Castle Valley Comments
December 7, 2017
by Ron Drake
Dec 07, 2017 | 835 views | 0 0 comments | 10 10 recommendations | email to a friend | print
The Castle Valley Fire Department was paged out to a structure fire in Willow Basin early Tuesday morning. The 3 a.m. alarm reported a chimney fire to a home belonging to Michael Duehrssen and the fire department responded with three engines and 10 firefighters. The first engine to arrive encountered fire on a corner of the roof next to the chimney and the crew was able to keep the fire from spreading until the larger Castle Valley engine arrived to knock it down.

The Moab Valley Fire District also responded with two engines and six firefighters and was able to get access to the ceiling and wall behind the fireplace to control some hidden flames. The fire was controlled by about 7 a.m. and all units returned to their fire stations. An ambulance was also summoned to be on standby but there were no injuries to the fire personnel or occupants of the home.


As Christmas approaches there are several activities that Castle Valley residents are welcome to take part in to help get into the spirit of the season.

Next Tuesday, Dec. 12 beginning at 6:30 p.m., the Castle Valley LDS Branch is inviting everyone to the annual Christmas potluck dinner. The church will furnish turkey, ham, mashed potatoes, gravy and dressing and invite others to bring a dessert, salad or side dish to share. This tradition has been going on for many years at Christmas, in addition to their monthly potluck dinners during the rest of the year. Santa Claus will also make an appearance — much to the delight of the children.

Another long-time tradition in Castle Valley is the Christmas event that is sponsored by the DayStar Adventist Academy. They are inviting everyone to a “Christmas Evening” on Sunday, Dec. 17 from 6 to 8 p.m. at the academy dining hall. “Come and enjoy a light dinner and music program,” they state in an invitation, also requesting an RSVP at 435-259-7719. The academy has been putting on a Christmas program for 48 years and they say they are determined to carry on the tradition, in spite of the declining student enrollment the last couple of years.

During the first few years of their Christmas program it was held in the basement of the chapel, when the building was still under construction. Dave Seibert, the music director at the time said straw was used to cover the dirt floor of the basement.


It seems like the month of November was pretty warm and the statistics that I received this month from Castle Valley’s official weather observer back that up. Bob Russell said that the average maximum temperature was 60.4 degrees and the minimum average was 34.5. “Compared with the record for 1981 through 2010, the latest long-period record for Castle Valley, we are high by seven degrees (at 53.0 on the average high and 4.1 degrees higher on the average low), Russell reported. His rain gauge gathered nothing but dust, with no reported precipitation in November and the last report of precipitation of 0.1 back in Oct. 9.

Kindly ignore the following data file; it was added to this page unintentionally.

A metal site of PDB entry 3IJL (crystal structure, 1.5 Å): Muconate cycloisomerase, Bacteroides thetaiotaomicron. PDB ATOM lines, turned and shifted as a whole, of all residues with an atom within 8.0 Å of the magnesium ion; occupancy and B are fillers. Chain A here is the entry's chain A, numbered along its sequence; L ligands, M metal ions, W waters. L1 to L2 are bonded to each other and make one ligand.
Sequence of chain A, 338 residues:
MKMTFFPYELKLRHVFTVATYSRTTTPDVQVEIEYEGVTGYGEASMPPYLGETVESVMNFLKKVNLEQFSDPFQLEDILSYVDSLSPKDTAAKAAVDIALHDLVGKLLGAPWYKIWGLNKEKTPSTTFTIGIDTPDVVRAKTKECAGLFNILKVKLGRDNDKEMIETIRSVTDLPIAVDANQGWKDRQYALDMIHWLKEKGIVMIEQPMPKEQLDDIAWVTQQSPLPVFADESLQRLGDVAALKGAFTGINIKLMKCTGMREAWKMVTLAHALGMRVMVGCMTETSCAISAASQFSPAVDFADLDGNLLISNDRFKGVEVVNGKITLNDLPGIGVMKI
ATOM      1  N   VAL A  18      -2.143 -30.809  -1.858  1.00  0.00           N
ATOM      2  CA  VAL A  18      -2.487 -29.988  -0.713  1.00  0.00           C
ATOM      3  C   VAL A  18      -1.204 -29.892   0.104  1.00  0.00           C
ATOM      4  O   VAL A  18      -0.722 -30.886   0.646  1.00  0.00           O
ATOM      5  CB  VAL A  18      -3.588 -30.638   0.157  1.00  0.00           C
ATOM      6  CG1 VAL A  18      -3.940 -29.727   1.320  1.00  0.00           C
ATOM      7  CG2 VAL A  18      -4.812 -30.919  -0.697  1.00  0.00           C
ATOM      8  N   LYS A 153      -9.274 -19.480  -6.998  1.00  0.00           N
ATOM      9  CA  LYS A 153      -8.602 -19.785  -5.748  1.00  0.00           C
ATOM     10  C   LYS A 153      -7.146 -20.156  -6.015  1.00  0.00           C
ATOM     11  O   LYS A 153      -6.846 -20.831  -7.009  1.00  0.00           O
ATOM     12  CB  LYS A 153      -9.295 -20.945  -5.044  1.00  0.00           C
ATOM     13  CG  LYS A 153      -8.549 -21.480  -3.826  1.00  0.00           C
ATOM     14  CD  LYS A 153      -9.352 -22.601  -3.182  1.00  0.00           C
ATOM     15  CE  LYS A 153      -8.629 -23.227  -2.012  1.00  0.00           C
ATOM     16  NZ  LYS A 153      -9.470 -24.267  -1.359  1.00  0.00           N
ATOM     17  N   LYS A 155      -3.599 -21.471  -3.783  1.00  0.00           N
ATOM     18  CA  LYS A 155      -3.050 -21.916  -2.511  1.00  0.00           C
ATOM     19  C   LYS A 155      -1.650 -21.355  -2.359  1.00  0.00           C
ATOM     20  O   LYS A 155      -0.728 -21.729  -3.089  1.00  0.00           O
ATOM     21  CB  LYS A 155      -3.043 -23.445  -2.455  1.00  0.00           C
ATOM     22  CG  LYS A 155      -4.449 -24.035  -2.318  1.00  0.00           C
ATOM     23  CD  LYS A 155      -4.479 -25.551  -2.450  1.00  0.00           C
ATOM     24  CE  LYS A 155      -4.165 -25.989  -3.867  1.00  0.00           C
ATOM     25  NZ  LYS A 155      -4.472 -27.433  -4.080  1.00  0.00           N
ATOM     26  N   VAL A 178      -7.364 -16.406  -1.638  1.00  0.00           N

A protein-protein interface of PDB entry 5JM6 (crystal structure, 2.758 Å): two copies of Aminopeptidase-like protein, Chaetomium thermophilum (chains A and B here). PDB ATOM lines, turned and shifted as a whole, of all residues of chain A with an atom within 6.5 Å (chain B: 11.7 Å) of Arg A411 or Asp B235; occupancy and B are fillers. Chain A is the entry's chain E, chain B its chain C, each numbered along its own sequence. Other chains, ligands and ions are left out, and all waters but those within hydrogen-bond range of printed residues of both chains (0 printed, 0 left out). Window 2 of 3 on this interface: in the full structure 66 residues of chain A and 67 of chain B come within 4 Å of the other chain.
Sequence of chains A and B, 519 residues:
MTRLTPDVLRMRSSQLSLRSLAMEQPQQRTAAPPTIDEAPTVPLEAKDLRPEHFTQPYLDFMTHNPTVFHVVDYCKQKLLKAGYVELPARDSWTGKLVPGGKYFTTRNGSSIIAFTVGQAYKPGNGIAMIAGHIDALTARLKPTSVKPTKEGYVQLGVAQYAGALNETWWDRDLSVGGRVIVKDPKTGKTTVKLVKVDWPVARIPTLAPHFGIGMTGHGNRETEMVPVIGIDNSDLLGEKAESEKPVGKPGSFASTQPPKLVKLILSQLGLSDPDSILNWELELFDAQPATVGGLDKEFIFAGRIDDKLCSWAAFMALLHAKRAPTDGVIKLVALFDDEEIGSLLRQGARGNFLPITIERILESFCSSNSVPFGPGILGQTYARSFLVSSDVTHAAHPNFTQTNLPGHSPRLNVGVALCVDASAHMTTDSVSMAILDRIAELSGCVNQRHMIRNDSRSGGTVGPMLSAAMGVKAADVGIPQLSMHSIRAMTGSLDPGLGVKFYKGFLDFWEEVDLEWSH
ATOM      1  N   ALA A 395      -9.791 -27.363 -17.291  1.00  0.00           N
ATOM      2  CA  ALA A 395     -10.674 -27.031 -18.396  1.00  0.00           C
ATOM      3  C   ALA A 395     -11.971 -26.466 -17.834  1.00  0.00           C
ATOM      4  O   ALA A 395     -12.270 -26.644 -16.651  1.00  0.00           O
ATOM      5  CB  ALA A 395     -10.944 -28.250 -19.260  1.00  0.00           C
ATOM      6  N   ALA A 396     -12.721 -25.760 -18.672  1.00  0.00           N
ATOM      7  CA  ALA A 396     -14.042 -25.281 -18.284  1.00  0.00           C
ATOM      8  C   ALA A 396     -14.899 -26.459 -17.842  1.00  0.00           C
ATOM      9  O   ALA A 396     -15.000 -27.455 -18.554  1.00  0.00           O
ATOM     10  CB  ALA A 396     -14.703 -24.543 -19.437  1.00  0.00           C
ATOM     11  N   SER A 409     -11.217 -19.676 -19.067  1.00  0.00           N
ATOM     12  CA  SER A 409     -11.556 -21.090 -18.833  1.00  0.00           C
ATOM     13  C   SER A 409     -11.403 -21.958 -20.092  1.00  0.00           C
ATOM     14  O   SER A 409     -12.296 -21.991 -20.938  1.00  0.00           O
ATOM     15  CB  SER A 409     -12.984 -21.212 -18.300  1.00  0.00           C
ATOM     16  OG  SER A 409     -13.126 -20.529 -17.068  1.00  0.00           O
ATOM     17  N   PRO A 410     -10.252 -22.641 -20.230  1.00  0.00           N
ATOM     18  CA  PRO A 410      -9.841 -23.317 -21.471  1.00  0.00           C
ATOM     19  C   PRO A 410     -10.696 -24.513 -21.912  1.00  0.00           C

What will December bring? According to that 1981 through 2010 period, Russell said the average high for December was 53 degrees, the average low was 30.4 degrees and precipitation for the same period was 0.87 inches. And what about snow? For the period of 1978 through 2006, December’s mean snowfall was 4.1 inches, with a high in December 1978 of 15.2 inches. The winter months (December through January) for 1978 through 2006 show a mean snowfall of 10 inches and a “boomer” of 46.2 inches in the winter months of 1978 and 1979, according to Russell’s records.

We were here for that 1978 and 1979 winter, having moved to Castle Valley the previous April from sunny southern California. Our California friends, who had been here a couple of years before us, said that the winters were mild and if it did happen to snow overnight, it would melt and be gone by noon.

Little did they know.

That year, the first snow came in October, before Halloween, and didn’t leave until March. It seemed like it snowed every other day and the cold temperatures kept the snow from melting, causing the new snow to keep piling up on old snow until it was at least four feet deep. Bob Russell’s records don’t show the cold temperatures that winter. My thermometer registered 20-below-zero one night, well below zero the rest of the time and below freezing during the days. Needless to say, we had second thoughts about our move to Castle Valley but we survived the winter and haven’t experienced a winter quite the same since then.

“The way we seem to be going,” Russell concluded in this year’s report, “I hope Santa remembers to bring the sleigh with the wheels!”

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